MDHS ECA Symposium 2022

Pictured: Dr Meaghan Griffiths, Dr Natasha de Alwis and Bridget Arman

Congratulations to Department of Obstetrics & Gynaecology researchers Dr Meaghan Griffiths, Dr Natasha de Alwis and PhD Student Bridget Arman who each won prizes at the recent MDHS ECA Symposium.

The Faculty of Medicine, Dentistry and Health Sciences (MDHS) Early Career Academic is an ECA-led symposium was held on 27 & 28 October at the Ian Potter Auditorium, Kenneth Myer building, Parkville.

Dr Meaghan Griffiths won the prize for Best Flash talk, sponsored by Illumina for the project "Endometriotic chocolate cysts contains viable cells of endometrial origin: a pilot study". Dr Griffiths, explained that they have been able to grow cells isolated from endometrioma (a type of endometriosis where cysts filled with chocolate coloured fluid grow on the ovaries), and characterise these cells by immunofluorescence staining. Further experiments are underway to determine if endometrioma arise from uterine endometrial tissue, and what the function of these cells might be in culture. Understanding what these cells are capable of may inform whether they have a role in disease recurrence, in the event of cyst rupture.

Dr Natasha de Alwis won the best Melbourne Medical School presentation with the talk titled “Phosphoglutamase-5 is dysregulated in pathological placenta and in models of placental dysfunction”. In summary, this work examined the levels and the role of Phosphoglutamase-5 in the placenta, and whether it could be a potential target for treating diseases that feature placental dysfunction, like the serious pregnancy complications, preeclampsia and fetal growth restriction.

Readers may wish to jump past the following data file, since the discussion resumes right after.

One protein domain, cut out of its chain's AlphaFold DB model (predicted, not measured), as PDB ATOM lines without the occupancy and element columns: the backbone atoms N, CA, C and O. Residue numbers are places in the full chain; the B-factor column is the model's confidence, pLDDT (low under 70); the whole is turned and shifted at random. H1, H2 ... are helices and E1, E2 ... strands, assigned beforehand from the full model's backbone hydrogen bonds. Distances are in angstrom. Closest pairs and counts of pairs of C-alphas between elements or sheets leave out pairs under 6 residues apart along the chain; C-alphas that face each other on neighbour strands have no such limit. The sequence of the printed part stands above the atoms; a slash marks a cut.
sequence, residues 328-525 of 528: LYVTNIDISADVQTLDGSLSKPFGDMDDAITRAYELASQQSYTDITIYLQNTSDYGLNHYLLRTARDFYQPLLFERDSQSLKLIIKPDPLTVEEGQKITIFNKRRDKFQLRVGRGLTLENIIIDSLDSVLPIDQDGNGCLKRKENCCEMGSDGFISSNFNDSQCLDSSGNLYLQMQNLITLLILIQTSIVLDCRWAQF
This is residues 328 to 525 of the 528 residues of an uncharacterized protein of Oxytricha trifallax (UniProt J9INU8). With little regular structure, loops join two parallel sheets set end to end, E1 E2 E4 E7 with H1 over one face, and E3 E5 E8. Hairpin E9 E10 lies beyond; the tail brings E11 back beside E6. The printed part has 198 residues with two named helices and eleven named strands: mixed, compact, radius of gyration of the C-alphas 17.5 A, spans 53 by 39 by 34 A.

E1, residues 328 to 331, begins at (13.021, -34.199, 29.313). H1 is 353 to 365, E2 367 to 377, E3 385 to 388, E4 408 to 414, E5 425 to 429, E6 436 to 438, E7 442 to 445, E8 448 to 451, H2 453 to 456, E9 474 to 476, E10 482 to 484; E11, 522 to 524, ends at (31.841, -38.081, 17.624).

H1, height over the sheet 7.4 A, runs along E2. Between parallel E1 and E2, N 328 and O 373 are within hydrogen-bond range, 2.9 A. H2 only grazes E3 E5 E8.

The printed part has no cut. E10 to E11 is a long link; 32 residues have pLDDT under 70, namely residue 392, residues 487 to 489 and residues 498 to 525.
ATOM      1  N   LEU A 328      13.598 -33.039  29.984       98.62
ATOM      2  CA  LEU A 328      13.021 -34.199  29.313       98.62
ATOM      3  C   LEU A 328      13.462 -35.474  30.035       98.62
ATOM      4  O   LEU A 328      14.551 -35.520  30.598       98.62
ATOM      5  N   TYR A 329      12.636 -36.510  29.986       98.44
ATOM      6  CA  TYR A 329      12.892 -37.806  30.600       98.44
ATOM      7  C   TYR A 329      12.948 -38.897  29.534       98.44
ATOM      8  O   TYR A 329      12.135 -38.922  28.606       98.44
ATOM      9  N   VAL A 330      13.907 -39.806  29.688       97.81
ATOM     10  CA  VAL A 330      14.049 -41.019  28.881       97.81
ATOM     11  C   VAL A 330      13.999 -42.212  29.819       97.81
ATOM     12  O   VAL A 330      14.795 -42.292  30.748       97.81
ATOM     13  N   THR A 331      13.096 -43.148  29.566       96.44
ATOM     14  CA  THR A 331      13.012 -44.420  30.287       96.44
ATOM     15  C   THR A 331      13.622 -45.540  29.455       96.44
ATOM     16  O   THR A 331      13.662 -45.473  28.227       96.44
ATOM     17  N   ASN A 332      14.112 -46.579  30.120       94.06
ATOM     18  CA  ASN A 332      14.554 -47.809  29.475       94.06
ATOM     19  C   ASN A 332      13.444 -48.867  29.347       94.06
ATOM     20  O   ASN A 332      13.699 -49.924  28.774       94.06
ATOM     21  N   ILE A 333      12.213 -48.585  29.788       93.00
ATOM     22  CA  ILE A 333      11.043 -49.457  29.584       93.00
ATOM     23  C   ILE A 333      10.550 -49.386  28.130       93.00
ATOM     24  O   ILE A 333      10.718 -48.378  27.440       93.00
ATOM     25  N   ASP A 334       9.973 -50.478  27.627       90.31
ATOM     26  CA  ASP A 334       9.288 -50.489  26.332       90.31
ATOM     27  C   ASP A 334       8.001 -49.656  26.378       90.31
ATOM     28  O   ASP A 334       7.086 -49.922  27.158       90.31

PhD Student Bridget Arman won best presentation by a final year PhD student for the project, “Investigation of ticagrelor as a potential therapeutic to delay preterm birth using a pipeline of in vitro, ex vivo, and in vivo models of preterm birth”. In summary, the potential of repurposing ticagrelor as a preterm labour therapeutic was investigated using a pipeline of human in vitro and ex vivo models of myometrial inflammation and contraction, and an inflammation-induced mouse model of preterm birth. This presentation discussed the preclinical findings of this investigation and the concept of repurposing therapies to delay preterm birth.

A shout out also to Dr Lucy Bartho and Dr Amber Kennedy who also presented very good lightning talks at the symposium.